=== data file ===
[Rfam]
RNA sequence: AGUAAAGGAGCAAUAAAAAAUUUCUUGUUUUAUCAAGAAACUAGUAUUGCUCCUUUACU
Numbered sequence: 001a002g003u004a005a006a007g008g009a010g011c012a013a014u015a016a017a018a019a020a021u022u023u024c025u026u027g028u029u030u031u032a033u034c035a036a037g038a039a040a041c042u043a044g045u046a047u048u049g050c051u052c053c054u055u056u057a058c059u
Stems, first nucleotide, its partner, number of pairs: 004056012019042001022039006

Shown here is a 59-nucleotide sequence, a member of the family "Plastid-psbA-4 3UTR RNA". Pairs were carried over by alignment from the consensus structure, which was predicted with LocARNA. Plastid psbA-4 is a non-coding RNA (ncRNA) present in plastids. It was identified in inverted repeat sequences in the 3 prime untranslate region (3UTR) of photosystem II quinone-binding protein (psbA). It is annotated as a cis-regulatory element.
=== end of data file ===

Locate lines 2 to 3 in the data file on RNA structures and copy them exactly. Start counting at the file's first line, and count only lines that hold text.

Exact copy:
RNA sequence: AGUAAAGGAGCAAUAAAAAAUUUCUUGUUUUAUCAAGAAACUAGUAUUGCUCCUUUACU
Numbered sequence: 001a002g003u004a005a006a007g008g009a010g011c012a013a014u015a016a017a018a019a020a021u022u023u024c025u026u027g028u029u030u031u032a033u034c035a036a037g038a039a040a041c042u043a044g045u046a047u048u049g050c051u052c053c054u055u056u057a058c059u